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Re: [ANE-2] Two Qumran articles

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  • RUSSELLGMIRKIN@aol.com
    Jack, What do you mean by a relationship between the scrolls and the Qumran site ? If you mean, were the scrolls caves connected with the Qumran site, some of
    Message 1 of 5 , Dec 4, 2009
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      Jack,

      What do you mean by "a relationship between the scrolls and the Qumran
      site"?

      If you mean, were the scrolls caves connected with the Qumran site, some of
      the caves were located in the marl plateau immediately below the Qumran
      buildings. There appears to have been a trail from the building complex to
      these caves, which could be accessed from above. Additionally, some of the
      pottery types are similar, so an argument exists that at least some of the
      scrolls were in the possession of the occupants of Qumran and/or deposited
      by them in the caves.

      If you mean, were some scrolls copied at Qumran, the jury is out.

      If you mean, were the scrolls authored at Qumran, the best evidence in my
      opinion indicates that they were not, with minor exceptions. Early scrolls
      scholars leapt to the conclusion that since the scrolls were found near
      Qumran, therefore Qumran was the center of the scrolls sect, founded by the
      Teacher of Righteousness, location where the scrolls were authored, etc.,
      based on "scientific" archaeological reasoning (to quote de Vaux). Such
      arguments did represented neither sound archaeological reasoning nor sensible
      scrolls scholarship. To note only three contrary indications, (1) The few
      scrolls that are dated to the first century BCE -- contemporary with the site
      of Qumran -- on unambiguous internal evidence, such as the Mishmarot and
      the Alexander Jannaeus text, contain no sectarian language. (2) The serekh
      scrolls are manifestly of a date earlier than the foundation of Qumran in c.
      100 BCE. This is most clearly demonstrated in the case of the War Scroll,
      which contains military tactics and historical allusions of from an
      earlier period. See my articles "The War Scroll and Roman Weaponry
      Reconsidered," DSD 3 (1996) 89-129; "Historical Allusions in the War Scroll," DSD 5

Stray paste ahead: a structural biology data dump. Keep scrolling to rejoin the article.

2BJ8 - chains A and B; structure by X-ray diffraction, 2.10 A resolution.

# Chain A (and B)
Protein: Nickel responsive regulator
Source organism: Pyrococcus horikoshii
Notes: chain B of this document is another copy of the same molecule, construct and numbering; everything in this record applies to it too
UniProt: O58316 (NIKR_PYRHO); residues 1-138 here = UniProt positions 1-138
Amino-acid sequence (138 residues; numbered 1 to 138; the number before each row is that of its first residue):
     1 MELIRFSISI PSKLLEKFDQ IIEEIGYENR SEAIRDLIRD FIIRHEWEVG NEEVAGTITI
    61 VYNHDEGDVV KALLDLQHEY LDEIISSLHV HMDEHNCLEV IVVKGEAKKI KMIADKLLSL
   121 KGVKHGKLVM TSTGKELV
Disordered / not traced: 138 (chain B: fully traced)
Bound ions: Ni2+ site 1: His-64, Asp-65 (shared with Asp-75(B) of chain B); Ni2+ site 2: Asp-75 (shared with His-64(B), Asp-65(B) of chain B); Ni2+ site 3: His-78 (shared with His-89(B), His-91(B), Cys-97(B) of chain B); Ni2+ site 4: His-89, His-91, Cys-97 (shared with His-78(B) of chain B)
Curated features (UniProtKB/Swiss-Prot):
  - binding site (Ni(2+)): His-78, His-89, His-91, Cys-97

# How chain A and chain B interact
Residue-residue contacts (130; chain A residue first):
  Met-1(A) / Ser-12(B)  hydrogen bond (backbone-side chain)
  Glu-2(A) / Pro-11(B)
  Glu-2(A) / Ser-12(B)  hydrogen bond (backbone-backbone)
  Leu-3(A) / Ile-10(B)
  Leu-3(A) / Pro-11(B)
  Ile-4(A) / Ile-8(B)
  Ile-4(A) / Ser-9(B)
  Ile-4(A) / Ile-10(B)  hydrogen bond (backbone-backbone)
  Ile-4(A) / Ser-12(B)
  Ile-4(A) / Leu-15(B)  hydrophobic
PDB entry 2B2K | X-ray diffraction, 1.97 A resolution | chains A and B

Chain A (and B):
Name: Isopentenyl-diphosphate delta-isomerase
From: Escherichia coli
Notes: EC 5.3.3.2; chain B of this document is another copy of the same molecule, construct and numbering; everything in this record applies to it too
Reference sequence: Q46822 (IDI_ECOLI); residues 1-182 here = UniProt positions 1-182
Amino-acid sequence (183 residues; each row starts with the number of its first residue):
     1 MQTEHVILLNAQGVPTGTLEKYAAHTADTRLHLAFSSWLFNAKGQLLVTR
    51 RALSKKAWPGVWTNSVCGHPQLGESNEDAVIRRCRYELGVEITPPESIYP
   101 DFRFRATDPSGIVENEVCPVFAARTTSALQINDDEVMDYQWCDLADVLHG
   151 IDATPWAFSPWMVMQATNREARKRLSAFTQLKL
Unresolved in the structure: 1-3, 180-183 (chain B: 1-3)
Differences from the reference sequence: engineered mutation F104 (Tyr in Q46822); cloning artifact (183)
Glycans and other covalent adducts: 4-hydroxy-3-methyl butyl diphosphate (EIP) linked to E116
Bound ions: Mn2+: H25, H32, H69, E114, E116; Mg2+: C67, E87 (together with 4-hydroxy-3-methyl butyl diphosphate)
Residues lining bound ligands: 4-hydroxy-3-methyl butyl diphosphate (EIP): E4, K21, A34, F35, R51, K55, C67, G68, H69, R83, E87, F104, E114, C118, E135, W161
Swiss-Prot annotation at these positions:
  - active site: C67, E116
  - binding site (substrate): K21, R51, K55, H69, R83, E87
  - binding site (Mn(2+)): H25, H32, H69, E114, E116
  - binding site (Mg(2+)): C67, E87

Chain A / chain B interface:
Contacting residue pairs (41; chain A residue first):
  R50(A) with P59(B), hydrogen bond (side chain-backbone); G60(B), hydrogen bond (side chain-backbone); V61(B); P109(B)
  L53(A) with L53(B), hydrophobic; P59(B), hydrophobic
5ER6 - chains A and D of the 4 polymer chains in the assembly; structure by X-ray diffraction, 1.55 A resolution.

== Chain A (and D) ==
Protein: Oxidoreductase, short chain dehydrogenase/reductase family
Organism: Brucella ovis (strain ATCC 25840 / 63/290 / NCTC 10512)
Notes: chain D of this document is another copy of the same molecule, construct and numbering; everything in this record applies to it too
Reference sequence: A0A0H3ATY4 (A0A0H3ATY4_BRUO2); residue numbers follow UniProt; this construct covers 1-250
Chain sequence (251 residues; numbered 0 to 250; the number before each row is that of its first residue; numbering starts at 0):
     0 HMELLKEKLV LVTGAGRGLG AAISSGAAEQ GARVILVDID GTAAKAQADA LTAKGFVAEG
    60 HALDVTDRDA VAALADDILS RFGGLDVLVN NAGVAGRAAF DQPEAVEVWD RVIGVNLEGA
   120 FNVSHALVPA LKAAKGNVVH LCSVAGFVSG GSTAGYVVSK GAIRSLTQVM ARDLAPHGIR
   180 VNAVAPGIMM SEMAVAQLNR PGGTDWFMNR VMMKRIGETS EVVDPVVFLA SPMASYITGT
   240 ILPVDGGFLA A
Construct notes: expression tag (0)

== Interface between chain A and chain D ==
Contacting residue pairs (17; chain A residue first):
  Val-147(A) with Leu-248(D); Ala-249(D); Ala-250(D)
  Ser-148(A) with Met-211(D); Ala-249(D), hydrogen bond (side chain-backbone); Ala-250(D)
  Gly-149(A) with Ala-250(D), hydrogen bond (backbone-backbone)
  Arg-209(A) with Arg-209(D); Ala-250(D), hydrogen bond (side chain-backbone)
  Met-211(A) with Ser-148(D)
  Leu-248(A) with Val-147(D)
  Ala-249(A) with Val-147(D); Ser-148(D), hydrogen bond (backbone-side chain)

(1998) 172-214, discussed extensively in Jean Duhaime, The War Texts: 1QM and
      Related Manuscripts (London: T & T Clark, 2004). (3) Hymns that are thought
      to have been written by the Teacher of Righteousness and which describe his
      living conditions in exile (1QH 14-16) do not resemble Qumran with respect
      to architecture, economy, climate, flora and fauna. The best evidence
      points to the sectarian scrolls as having been authored earlier and elsewhere.

      Best regards,
      Russell Gmirkin

      Some background
      out of the way, I must still admit, unless there has been some recent
      compelling evidence, that I have yet to be convinced of a relationship
      between the scrolls and the Qumran site.

      Since there is an interesting range of scholars that I respect in this
      forum, particular a few directly involved I would be interested in an
      outline of the archaeological evidence interpreted for that connection as
      well as positions against that connection..well as positions against tha
      date.

      Thank you,

      Regards,

      Jack Kilmon






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    • goranson@duke.edu
      1) Russell Gmirkin made (on 4 Dec 2009) some mistaken assertions. For example, ... Gmirkin s claim is mistaken; for example, 4QpesherNahum is surely a
      Message 2 of 5 , Dec 8, 2009
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        1) Russell Gmirkin made (on 4 Dec 2009) some mistaken assertions. For example,
        he wrote:

        > [....] (1) The few